Haemophilia patient story - by Riaan Opperman
I was always told that I would be limited in my capabilities, especially those of a physical nature in what I would like to achieve. I was also told my quality of life would be seriously affected, which for a time was very hard to come to terms with.
Haemophiliacs, who lack certain clotting factors, causing their bleeding not to stop unlike the normal person, are always told to err on the side of caution and prevention, as any injury or even spontaneous bleeding, can cause problems and limitations, even death if not intervened. There are some of us however who are stubborn, continuously challenge current narratives and take risks. These risks came with its own reward.
I am an Emergency Care Practitioner (Paramedic), currently completing my Master’s in Emergency Medical Care. I am also a Lecturer at the Department of Health, and an Associate lecturer at university. In the last 20 years in the Pre-hospital Emergency Care field, I responded to and managed countless high risk and critical care emergencies. I’ve travelled to every continent, performing Advanced Life Support interventions, and experienced life changing cultures. My current objective is to professionalize and improve Pre-Hospital education and have sufficient Paramedics to serve our impoverished communities.
As much as I have achieved through hard work and persistence, many of these challenges alleviated came with the help of the Haemophiliac Foundation, for had they not intervened, my story might have turned out different.
In 2003 when I initially applied at the University for the Paramedic Program, I was obviously declined due to my haemophiliac status (high intensity physical training and endurance). This was understandable, as any injury would cause me to demise unless intervened with appropriate medicines (Factor 8 in our case). The Haemophiliac foundation came to my aid with a letter stating I am capable of safely completing the program, which granted me access.
In 2004 I ran into serious financial problems, unable to complete my studies. Just as I was about to leave the program, I received a call from the Haemophiliac Foundation. They funded my entire year of studies and purchased all the textbooks and equipment required to complete my studies.
In 2005 I had a serious accident, requiring facial surgery. Sister Anne was on the phone as usual, advising surgical teams on the necessary interventions haemophiliacs needs prior to surgery. I cannot tell you how many nights Sister Anne intervened after hours to assist haemophiliacs in need.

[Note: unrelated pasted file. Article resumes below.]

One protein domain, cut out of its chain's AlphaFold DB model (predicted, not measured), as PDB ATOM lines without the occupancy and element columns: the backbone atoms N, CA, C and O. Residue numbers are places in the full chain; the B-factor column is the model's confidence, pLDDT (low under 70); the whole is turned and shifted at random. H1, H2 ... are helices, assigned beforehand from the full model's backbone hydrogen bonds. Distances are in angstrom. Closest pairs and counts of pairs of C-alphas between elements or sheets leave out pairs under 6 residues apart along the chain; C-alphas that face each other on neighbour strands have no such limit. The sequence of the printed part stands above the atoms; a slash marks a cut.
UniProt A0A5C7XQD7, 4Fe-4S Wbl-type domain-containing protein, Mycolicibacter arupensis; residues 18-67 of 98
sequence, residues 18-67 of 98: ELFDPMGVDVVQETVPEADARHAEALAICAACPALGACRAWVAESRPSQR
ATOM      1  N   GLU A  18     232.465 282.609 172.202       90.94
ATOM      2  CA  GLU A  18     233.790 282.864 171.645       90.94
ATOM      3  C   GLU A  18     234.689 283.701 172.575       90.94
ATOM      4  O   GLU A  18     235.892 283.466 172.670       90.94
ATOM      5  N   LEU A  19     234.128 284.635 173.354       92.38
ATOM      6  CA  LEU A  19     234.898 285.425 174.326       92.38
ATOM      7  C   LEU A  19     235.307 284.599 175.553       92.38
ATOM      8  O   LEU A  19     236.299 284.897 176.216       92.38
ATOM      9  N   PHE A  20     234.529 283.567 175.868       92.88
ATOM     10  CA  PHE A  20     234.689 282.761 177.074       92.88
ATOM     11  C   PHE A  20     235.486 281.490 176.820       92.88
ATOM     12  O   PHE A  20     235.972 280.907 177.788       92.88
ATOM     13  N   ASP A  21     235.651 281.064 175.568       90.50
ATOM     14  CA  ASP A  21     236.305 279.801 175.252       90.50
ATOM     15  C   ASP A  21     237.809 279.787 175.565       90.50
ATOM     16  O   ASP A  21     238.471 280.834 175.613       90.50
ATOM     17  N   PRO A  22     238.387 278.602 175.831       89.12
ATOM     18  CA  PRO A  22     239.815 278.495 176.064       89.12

In 2006 I graduated. The first of my generation who went to university. I spent the next few years working on improving my skillset, giving back to the community.
In 2008 I boarded an aircraft for the first time, flying to Sudan to assist with medical care in remote areas. I was blocked initially from traveling, as I had my medicines (Factor 8) on my carry-on luggage. Security would not understand why I would carry these with me everywhere I go. Again, the Haemophiliac Foundation came to the rescue, providing a letter of my unique situation, allowing me to travel wherever I want. Do understand how risky this is, for there might be no Factor 8 available in whichever country I am working in, especially the ones I operated in! From there onwards, I travelled across the world, providing emergency care in some of the most remote areas in the world.
This is just few of the many interventions provided by the Haemophilia foundation, I can go on about numerous other occasions, but I am not writing a biography (just yet). I was allowed to not only life a ‘normal’ life but pushed beyond known barriers. I’m married to an amazing wife who gifted me with two beautiful healthy boys. To say I am blessed is an understatement.
I know I have not done enough for the Haemophilia Foundation to show my gratitude and always intervening when needed, but I hope that some day I can do enough, and even pay it forward.